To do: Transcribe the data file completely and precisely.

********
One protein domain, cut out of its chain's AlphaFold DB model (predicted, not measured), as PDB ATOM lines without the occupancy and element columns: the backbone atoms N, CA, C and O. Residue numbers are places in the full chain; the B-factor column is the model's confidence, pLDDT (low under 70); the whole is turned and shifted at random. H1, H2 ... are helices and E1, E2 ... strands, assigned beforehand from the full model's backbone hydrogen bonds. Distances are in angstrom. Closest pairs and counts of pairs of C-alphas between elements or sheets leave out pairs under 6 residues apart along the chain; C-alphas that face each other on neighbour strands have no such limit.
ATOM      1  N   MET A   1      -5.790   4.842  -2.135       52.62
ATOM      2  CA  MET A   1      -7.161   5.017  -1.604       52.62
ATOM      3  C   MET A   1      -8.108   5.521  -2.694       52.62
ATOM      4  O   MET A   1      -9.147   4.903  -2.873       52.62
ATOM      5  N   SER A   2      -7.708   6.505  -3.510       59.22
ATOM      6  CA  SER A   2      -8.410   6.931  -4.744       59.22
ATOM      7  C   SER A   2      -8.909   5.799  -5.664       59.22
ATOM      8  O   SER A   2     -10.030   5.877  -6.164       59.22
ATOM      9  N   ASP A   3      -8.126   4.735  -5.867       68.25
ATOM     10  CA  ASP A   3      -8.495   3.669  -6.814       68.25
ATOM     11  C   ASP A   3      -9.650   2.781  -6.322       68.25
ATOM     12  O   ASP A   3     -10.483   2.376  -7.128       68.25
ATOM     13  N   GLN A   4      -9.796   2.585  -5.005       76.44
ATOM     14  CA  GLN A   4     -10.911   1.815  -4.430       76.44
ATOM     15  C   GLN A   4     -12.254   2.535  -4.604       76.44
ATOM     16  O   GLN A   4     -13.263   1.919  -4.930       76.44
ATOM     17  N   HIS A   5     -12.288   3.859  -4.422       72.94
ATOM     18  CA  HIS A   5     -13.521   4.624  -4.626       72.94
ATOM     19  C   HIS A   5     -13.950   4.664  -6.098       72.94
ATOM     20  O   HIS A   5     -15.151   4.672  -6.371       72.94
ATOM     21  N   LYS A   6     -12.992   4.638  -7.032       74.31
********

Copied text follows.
One protein domain, cut out of its chain's AlphaFold DB model (predicted, not measured), as PDB ATOM lines without the occupancy and element columns: the backbone atoms N, CA, C and O. Residue numbers are places in the full chain; the B-factor column is the model's confidence, pLDDT (low under 70); the whole is turned and shifted at random. H1, H2 ... are helices and E1, E2 ... strands, assigned beforehand from the full model's backbone hydrogen bonds. Distances are in angstrom. Closest pairs and counts of pairs of C-alphas between elements or sheets leave out pairs under 6 residues apart along the chain; C-alphas that face each other on neighbour strands have no such limit.
ATOM      1  N   MET A   1      -5.790   4.842  -2.135       52.62
ATOM      2  CA  MET A   1      -7.161   5.017  -1.604       52.62
ATOM      3  C   MET A   1      -8.108   5.521  -2.694       52.62
ATOM      4  O   MET A   1      -9.147   4.903  -2.873       52.62
ATOM      5  N   SER A   2      -7.708   6.505  -3.510       59.22
ATOM      6  CA  SER A   2      -8.410   6.931  -4.744       59.22
ATOM      7  C   SER A   2      -8.909   5.799  -5.664       59.22
ATOM      8  O   SER A   2     -10.030   5.877  -6.164       59.22
ATOM      9  N   ASP A   3      -8.126   4.735  -5.867       68.25
ATOM     10  CA  ASP A   3      -8.495   3.669  -6.814       68.25
ATOM     11  C   ASP A   3      -9.650   2.781  -6.322       68.25
ATOM     12  O   ASP A   3     -10.483   2.376  -7.128       68.25
ATOM     13  N   GLN A   4      -9.796   2.585  -5.005       76.44
ATOM     14  CA  GLN A   4     -10.911   1.815  -4.430       76.44
ATOM     15  C   GLN A   4     -12.254   2.535  -4.604       76.44
ATOM     16  O   GLN A   4     -13.263   1.919  -4.930       76.44
ATOM     17  N   HIS A   5     -12.288   3.859  -4.422       72.94
ATOM     18  CA  HIS A   5     -13.521   4.624  -4.626       72.94
ATOM     19  C   HIS A   5     -13.950   4.664  -6.098       72.94
ATOM     20  O   HIS A   5     -15.151   4.672  -6.371       72.94
ATOM     21  N   LYS A   6     -12.992   4.638  -7.032       74.31